A more detailed examination of a dose–response inhibition of cell growth is shown in Fig. Fig.33a. When combined with subinhibitory amounts of berberine, 5′-MHC caused complete inhibition of growth at a concentration of 1 μg/ml. Berberine alone showed poor antimicrobial activity, and 5′-MHC alone had no antimicrobial activity at a concentration above 500 μg/ml. Synthetic inhibitors of bacterial MDR pumps have been identified by screening compound libraries (21). The only currently known natural inhibitor of bacterial MDRs is reserpine (22), an antihypertension alkaloid that has a 20-fold lower activity as compared with 5′-MHC. Reserpine initially was found to inhibit human P-glycoprotein, and it inhibits the bacterial ABC transporter LmrA that functionally complements human P-glycoprotein (23).

Figure 3
Synergistic action of berberine and 5′-MHC. (a) Growth inhibition of S. aureus. Berberine was present at a concentration of 30 μg/ml when combined with 5′-MHC. Measurements were performed in triplicate, and the average values are ...

Next, the ability of 5′-MHC to inhibit NorA was measured directly, after extrusion of ethidium bromide (EtdBr). S. aureus cells deenergized with a protonophore (CCCP) can be loaded with EtdBr. EtdBr bound to DNA has a high level of fluorescence, and extrusion of EtdBr causes a decrease in fluorescence. Efflux of EtdBr was significant in wild-type cells expressing the NorA MDR (Fig. (Fig.33b). The rate of efflux will be affected by two opposing forces—accumulation of the permeant cation driven by the membrane potential (24) and extrusion by an MDR pump. The rate of efflux was low in a mutant with a disrupted norA gene (Fig. (Fig.33b). Addition of 5′-MHC completely inhibited NorA-dependent efflux of EtdBr in the wild type.

Berberine is a planar cationic molecule (Fig. (Fig.1)1) that resembles EtdBr and binds to DNA (25). The DNA binding apparently contributes to the antimicrobial activity of berberine. Similar to EtdBr, DNA-bound berberine has increased fluorescence. We took advantage of this property of berberine to directly examine the action of 5′-MHC on berberine efflux. Cells were loaded with berberine as described for EtdBr. Efflux of berberine was more rapid as compared with EtdBr. 5′-MHC effectively blocked berberine efflux (Fig. (Fig.33c). In a natural setting, a multidrug pump will decrease the rate of entry of berberine into the cell. The experiment shown in Fig. Fig.33d emulates this situation. Berberine was added to energized cells of S. aureus, and a rapid accumulation was observed. After the cellular level of berberine reached a steady-state, 5′-MHC was added and a further, much larger uptake was observed.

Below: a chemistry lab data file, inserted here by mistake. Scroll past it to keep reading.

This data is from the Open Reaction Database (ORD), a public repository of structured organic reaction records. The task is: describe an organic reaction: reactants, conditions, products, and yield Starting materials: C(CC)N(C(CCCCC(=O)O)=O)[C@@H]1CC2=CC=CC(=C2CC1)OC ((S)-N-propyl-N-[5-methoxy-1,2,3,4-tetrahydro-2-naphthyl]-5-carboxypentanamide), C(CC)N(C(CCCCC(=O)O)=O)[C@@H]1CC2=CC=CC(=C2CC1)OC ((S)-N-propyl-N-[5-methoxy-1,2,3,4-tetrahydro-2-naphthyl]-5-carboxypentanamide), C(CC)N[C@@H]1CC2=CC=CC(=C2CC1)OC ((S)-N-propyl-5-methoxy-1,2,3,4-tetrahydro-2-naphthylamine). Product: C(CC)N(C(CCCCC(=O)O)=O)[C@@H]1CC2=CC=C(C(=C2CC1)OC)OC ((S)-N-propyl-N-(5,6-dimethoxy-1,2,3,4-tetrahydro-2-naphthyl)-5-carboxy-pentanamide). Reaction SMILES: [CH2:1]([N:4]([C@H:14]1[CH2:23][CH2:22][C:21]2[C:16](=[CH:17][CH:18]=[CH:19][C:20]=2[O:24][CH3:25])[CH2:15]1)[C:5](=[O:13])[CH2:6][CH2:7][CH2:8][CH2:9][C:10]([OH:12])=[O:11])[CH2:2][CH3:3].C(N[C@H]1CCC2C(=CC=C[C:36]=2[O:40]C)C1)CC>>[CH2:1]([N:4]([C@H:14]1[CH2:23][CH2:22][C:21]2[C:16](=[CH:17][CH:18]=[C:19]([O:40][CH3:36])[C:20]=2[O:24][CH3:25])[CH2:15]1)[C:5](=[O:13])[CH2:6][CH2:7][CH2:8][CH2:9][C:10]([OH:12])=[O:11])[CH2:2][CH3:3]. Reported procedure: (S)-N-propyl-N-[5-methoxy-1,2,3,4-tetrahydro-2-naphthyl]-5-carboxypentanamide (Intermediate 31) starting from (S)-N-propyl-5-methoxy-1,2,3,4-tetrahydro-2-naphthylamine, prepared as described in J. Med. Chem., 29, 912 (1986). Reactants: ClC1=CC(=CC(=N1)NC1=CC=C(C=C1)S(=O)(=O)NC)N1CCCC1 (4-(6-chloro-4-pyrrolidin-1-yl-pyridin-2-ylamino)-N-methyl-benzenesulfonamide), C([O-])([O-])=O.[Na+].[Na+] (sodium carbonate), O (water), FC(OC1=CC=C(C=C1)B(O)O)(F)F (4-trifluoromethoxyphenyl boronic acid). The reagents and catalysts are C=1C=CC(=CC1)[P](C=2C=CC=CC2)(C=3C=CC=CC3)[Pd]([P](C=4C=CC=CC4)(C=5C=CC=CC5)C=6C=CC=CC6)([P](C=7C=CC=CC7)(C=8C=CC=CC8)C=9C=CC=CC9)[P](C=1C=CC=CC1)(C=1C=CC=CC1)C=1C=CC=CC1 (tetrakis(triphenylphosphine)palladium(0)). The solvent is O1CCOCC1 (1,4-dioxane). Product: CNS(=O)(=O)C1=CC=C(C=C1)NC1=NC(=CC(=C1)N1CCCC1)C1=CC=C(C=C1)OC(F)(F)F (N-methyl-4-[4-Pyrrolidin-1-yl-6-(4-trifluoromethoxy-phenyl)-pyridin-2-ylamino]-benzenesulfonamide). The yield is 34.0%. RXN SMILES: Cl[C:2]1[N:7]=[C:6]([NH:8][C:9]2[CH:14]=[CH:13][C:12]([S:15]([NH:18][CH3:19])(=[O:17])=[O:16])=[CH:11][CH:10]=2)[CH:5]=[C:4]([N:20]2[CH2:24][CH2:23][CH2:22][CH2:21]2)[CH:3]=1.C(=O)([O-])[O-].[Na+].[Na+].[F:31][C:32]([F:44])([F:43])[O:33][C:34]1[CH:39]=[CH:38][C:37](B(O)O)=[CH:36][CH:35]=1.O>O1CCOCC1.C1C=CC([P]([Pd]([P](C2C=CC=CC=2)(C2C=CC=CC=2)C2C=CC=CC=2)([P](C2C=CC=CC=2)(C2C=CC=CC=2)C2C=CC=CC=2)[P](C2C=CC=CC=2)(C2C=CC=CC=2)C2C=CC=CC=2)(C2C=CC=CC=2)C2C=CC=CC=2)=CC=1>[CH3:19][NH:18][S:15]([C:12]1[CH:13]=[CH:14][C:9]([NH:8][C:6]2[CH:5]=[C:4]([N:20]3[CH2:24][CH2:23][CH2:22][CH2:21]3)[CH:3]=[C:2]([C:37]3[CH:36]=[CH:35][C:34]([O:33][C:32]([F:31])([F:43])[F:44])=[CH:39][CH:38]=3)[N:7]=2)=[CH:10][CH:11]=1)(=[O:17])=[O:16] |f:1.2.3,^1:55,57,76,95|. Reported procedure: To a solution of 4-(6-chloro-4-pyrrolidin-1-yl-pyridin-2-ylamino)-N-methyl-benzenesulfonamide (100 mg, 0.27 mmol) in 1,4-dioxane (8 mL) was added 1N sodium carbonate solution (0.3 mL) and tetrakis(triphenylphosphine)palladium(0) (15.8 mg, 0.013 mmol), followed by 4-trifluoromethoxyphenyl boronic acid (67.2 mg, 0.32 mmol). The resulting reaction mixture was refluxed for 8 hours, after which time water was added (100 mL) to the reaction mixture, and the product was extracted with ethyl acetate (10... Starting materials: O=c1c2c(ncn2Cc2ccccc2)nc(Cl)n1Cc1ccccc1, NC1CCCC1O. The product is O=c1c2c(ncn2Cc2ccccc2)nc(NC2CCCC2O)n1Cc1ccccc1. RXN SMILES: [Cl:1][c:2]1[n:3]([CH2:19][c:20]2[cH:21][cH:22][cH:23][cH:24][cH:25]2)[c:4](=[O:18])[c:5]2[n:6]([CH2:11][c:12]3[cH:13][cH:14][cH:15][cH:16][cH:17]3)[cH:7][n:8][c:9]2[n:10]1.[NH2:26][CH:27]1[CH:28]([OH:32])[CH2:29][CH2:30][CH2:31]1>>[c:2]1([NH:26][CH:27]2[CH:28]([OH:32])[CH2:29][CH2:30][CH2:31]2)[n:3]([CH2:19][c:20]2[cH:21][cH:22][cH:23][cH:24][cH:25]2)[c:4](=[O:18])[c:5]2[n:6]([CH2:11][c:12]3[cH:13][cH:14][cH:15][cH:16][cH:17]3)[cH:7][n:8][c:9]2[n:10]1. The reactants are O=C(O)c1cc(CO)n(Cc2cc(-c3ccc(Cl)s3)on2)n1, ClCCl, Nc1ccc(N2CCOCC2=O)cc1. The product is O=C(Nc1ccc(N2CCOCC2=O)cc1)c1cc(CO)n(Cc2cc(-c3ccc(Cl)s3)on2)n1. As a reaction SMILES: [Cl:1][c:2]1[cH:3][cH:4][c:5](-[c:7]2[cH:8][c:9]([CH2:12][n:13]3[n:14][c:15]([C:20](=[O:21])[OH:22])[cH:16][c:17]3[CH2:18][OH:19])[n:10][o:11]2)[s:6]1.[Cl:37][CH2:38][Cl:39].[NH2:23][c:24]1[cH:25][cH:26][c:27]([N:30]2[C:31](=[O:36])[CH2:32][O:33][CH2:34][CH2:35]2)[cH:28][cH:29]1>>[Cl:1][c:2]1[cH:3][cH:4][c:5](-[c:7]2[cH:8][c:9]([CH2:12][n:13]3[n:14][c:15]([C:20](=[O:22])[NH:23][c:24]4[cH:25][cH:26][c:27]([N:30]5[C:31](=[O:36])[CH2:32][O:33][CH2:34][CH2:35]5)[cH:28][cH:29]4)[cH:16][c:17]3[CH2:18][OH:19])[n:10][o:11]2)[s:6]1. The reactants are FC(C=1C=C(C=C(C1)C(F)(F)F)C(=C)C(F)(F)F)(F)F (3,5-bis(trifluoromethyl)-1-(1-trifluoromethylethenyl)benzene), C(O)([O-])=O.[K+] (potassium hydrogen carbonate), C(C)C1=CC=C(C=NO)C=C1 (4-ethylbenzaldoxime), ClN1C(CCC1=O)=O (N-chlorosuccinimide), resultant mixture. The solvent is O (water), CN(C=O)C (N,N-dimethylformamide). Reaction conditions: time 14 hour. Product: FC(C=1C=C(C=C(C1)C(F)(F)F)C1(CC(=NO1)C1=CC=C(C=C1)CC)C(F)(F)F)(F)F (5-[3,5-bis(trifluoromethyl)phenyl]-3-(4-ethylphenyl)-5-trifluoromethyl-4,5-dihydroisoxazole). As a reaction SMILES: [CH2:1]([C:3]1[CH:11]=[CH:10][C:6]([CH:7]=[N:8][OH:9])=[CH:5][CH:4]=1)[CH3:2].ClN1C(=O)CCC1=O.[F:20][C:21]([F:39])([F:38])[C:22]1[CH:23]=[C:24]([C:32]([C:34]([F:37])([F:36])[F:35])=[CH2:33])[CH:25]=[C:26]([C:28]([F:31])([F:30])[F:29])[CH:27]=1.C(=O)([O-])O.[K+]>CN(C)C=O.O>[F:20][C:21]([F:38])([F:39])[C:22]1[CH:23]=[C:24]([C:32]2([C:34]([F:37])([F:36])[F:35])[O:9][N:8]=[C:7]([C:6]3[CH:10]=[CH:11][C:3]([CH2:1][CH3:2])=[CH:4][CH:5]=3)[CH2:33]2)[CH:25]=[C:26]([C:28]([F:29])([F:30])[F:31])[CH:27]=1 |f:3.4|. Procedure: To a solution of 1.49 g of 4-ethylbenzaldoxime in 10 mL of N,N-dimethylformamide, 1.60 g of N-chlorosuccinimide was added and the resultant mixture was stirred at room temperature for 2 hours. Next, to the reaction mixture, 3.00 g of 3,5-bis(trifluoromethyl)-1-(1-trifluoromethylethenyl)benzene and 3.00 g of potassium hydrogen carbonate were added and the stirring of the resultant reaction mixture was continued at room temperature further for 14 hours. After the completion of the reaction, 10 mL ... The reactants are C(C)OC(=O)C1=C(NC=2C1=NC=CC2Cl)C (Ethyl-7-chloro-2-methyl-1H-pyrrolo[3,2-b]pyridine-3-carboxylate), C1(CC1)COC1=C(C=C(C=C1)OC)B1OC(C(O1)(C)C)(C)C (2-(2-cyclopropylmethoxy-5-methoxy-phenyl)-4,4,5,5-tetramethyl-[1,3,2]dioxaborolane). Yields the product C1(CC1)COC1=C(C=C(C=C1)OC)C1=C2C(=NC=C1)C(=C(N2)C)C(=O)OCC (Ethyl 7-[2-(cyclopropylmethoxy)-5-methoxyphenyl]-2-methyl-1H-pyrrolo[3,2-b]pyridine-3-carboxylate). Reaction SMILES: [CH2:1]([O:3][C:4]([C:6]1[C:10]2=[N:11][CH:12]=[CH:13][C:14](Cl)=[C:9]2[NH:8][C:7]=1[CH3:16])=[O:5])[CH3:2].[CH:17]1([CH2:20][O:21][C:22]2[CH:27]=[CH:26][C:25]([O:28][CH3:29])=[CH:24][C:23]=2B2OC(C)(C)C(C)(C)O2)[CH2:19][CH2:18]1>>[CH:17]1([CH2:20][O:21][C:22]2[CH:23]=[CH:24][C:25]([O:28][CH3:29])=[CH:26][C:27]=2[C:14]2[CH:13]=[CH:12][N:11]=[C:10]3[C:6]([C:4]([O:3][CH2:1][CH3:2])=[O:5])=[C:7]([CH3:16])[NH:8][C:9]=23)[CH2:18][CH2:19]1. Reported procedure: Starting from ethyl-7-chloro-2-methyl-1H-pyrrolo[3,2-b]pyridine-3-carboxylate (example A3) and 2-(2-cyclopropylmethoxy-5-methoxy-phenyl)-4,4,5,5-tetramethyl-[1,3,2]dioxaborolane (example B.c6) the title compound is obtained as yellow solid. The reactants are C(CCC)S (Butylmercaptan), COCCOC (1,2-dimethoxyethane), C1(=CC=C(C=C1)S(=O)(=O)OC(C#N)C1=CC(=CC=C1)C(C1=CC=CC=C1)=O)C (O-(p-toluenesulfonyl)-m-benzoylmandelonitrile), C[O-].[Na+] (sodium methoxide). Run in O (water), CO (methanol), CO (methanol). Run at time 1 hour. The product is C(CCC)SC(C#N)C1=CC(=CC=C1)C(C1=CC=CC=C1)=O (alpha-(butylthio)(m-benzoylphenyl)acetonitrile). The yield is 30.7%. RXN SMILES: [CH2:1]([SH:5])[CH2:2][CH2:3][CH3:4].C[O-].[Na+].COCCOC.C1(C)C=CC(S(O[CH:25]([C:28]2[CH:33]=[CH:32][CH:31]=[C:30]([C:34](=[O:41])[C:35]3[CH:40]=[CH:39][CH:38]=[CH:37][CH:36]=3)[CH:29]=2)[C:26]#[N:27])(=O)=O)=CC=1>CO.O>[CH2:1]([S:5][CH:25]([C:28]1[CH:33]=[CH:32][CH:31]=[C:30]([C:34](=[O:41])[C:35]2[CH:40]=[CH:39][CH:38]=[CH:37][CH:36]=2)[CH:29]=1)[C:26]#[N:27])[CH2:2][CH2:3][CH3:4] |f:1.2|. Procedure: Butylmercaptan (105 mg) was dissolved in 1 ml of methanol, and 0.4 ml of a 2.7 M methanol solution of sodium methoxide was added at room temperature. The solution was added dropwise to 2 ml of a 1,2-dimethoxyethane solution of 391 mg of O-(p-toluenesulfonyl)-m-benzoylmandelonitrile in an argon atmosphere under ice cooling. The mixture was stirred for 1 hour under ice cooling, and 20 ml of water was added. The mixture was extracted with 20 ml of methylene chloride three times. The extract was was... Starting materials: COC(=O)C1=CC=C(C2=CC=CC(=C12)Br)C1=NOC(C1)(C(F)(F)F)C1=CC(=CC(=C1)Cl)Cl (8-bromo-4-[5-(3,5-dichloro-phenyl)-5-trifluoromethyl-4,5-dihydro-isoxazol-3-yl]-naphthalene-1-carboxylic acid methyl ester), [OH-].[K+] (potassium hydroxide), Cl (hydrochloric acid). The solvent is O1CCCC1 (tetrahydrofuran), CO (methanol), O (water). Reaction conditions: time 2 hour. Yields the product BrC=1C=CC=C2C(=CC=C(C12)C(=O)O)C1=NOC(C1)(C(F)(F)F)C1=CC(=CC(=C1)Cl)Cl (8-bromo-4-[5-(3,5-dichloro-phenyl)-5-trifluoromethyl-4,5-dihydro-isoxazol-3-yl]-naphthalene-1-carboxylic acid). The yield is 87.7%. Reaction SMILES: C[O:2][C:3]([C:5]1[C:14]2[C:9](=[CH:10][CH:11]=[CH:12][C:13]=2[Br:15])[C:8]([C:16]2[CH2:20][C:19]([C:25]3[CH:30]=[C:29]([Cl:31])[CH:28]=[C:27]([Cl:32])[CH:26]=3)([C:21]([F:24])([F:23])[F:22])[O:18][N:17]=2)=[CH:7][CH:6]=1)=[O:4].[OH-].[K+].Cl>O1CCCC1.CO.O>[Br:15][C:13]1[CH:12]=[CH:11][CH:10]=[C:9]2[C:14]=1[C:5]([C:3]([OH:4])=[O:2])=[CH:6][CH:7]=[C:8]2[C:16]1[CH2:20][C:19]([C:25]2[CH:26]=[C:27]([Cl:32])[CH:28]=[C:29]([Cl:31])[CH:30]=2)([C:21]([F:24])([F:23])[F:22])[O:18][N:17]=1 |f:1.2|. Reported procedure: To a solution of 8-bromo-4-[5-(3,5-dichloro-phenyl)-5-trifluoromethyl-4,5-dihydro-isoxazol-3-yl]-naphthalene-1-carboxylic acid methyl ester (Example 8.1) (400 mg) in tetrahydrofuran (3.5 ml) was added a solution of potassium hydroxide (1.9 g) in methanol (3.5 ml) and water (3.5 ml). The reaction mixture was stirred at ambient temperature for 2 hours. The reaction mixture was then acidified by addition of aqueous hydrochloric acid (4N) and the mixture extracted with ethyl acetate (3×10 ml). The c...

Permeant cations like EtdBr and tetraphenylphosphonium were introduced originally to measure the membrane potential in mitochondria by following their uptake (24). Similar measurements in bacteria are inaccurate, as we now realize because of extrusion by MDRs, as the comparison of initial berberine uptake and accumulation in the presence of 5′-MHC clearly demonstrate. Applying inhibitors like 5′-MHC might revive this potentially useful method of measuring the membrane potential in bacteria.

The two phases of the Fig. Fig.33d plot perhaps reflect the sequence of evolutionary events, starting with bacteria having considerable resistance to berberine, followed by development of MDR inhibitors by the plant that overcame this resistance. Our experiments show how two different components of a medicinal plant can act in synergy, with one compound disabling a resistance mechanism and potentiating the antimicrobial activity of the antibiotic substance (Fig. (Fig.4).4). “Synergy” is a popular concept in the field of herbal medicine, suggesting that plant extracts contain compounds potentiating each other's action. Possible synergy would explain many failed attempts to isolate single, active compounds from medicinal plants. Solid, mechanistically supported evidence for this concept, however, has been lacking (26). It is hoped that this study will stimulate investigations at the molecular level of possible medicinal plant synergisms. Interestingly, 5′-MHC has been reported previously as a minor component of chaulmoogra oil from seeds of Hydnocarpus trees (13). Chaulmoogra oil has been used as the main treatment for leprosy in Indian and Chinese traditional medicine and, subsequently, in the West before the era of sulfones and antibiotics (27). Hydnocarpic acid had been identified as the principle active ingredient of the oil and showed antimycobacterial activity, apparently acting as an antagonist of biotin (28). The substance was marketed by Burroughs Wellcome as Alepol. It seems possible that Hydnocarpus seeds combine a synergistic couple of an antimicrobial, hydnocarpic acid and an MDR inhibitor, 5′-MHC, or its analog hydnocarpin (which is also present in the plant). Hydnocarpic acid is a lipophilic compound and would be a typical substrate for such broad-spectrum MDRs as EmrAB (29, 30) or RND and ABC pumps. By extracting the “active ingredient” from the oil, Western medicine might have missed the second essential component of the synergistic couple.

Figure 4
A model of synergistic action of berberine and an MDR inhibitor that are both produced by B. fremontii. Berberine accumulates in the cell driven by the membrane potential. The NorA pump extrudes berberine. The MDR inhibitor 5′-MHC blocks the NorA ...